On the political level, the last electoral wave in the region gave leaders the political capital required to advance ambitious social agendas albeit with the caveat that they must contend with divided congresses. Over the past few years, elections in Colombia, Brazil, Mexico and Chile produced markedly divided congresses in a region with the  fastest growing rate of political polarisation in the world over the past 20 years (29). As LAC countries harness the green and digital revolutions, it will be vital for them to ensure these processes help reduce inequalities, otherwise they risk compounding the legitimacy crisis affecting their political systems (30).

Europe could help Latin America overcome both its new and traditional challenges, assisting it in developing an economy based on trade in goods and services such as renewable energy, especially between the EU and LAC, and to lead green and digital transitions adjusted to its social agenda. The region cannot miss out on this opportunity (31).

However, relaunching the EU-LAC relationship is not without its own challenges. EU funding and investment resources and tools are limited given that many countries are ineligible for development cooperation support due to their middle-income status (an issue which seems to have lost a degree of momentum after the ‘Development in Transition’ initiatives led by the EU, OECD and ECLAC (32)). Meanwhile, European private sector investors are disincentivised by Latin America’s political and regulatory instability. As such, the region is stuck in the trap of being ‘too rich’ to attract development funds and ‘too poor’, unequal and volatile to attract the investments targeted at other regions.

The EU is attempting to find ways to resource the revitalisation of the relationship, notably through the modernisation of existing trade and association agreements (33). It is also seeking to ratify the Mercosur agreement, with negotiations stalled yet again as they approached conclusion after 20 years due to a coalition of European green parties and farmers’ associations who oppose it on environmental grounds and due to concerns over meat imports. Meanwhile, the likely impact of the Carbon Border Adjustment Mechanism (CBAM) on the region’s exports to the EU is a looming concern for LAC, as it could reverse the trade gains of Mercosur and other trade and association agreements (34).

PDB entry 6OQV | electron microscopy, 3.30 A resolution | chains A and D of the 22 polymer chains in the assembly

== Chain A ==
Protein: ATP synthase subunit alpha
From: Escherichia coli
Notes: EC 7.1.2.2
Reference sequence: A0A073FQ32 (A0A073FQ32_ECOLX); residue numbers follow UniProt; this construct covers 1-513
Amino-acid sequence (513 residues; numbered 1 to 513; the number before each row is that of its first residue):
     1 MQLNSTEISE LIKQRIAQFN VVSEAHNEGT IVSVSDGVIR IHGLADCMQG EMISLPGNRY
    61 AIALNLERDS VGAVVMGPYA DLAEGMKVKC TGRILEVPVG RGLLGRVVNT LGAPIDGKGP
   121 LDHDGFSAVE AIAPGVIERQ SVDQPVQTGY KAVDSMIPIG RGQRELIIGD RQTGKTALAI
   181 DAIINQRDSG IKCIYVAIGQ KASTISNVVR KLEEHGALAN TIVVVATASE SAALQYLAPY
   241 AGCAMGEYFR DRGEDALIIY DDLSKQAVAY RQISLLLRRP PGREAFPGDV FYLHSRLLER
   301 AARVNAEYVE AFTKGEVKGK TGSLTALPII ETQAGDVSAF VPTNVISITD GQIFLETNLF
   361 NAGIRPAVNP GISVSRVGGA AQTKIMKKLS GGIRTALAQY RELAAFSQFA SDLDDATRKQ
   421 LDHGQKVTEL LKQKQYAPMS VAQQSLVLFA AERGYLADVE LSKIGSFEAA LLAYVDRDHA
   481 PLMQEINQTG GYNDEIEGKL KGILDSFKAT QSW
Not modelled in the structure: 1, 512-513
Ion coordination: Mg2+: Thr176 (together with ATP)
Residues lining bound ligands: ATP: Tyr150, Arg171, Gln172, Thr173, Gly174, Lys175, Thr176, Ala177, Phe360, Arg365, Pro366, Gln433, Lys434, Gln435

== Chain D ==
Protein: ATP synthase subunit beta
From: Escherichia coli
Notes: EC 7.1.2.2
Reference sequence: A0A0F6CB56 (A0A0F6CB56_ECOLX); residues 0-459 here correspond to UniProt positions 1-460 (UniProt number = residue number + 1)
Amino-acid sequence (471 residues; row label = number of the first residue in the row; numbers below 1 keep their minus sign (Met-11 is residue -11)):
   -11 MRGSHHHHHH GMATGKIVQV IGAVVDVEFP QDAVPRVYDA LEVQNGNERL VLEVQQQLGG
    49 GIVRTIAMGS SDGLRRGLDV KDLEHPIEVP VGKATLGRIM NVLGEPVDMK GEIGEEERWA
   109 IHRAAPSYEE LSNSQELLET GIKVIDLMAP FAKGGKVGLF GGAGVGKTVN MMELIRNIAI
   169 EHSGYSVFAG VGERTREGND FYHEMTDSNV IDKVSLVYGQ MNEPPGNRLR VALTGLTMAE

The EU’s Global Gateway programme is a potentially significant initiative for the region (35), currently financing projects in five areas: digital, climate and energy, transport, health, and education and research (36). Projects such as the extension of the BELLA  submarine  cable,  whose aim is to connect higher education institutions across both regions, or the Copernicus satellite system, targeted at providing data to combat deforestation and other environmental threats, are currently being funded by the programme. A further €10 billion in funding was announced in the context of European  Commission  President 

Ursula Von Der Leyen’s trip to Argentina, Brazil, Chile and Mexico in June 2023 (37). However, the complete Global Gateway Investment Agenda for Latin America and the Caribbean has yet to be finalised. In theory, it will be presented to the EU-CELAC Summit scheduled to take place in Brussels in July this year (38). Meanwhile, China is already investing heavily in the green and digital sectors of the region’s economy (39).

The EU’s Global Gateway programme is a potentially significant initiative for the region.

Thus far, we know that the EU’s Latin America and the Caribbean Investment Agenda will seek to identify ‘fair green and digital investment opportunities in Latin America and the Caribbean, which will benefit from the open environment generated by trade and investment agreements and will help achieve the Sustainable Development Goals’ (40). The agenda, which should be a key deliverable of the EU-CELAC summit, will ‘leverage quality investments to deliver on renewable energy and green hydrogen, critical raw materials, decarbonisation, and transport infrastructure projects, 5G and last-kilometre connectivity, digitalisation for public services, sustainable forest management, health products manufacturing, education and skills and sustainable finance, with a positive and values-based investment offer, respecting high international standards’ (41).

How to move ahead? 

If the EU and the LAC region are to develop a strategic partnership, they should deepen their political, economic and social cooperation.

In the political realm

Despite sharing values and objectives, Latin America’s diversity and the EU’s uneven footprint there make it difficult, if not impossible, to achieve an ambitious bi-regional strategic partnership. This does not mean that the EU should pursue a differentiated approach as a matter of principle but that it should offer the region a large umbrella under which many different conversations can take place.

First and foremost, it is key for both sides to engage in an honest conversation on their willingness to translate promises into concrete results. Is the EU open to investing the political capital required so that  projects  such  as  Mercosur and the deepening of existing trade liberalisation agreements with LAC can materialise? Will the EU increase its dwindling cooperation budget for the region, advocate for LAC in multilateral forums, and adequately resource initiatives like the Global Gateway and the Digital Alliance? Will Latin America and the Caribbean create an enabling environment for EU public and private investments?

The EU must not be the reason the EU-Mercosur agreement fails.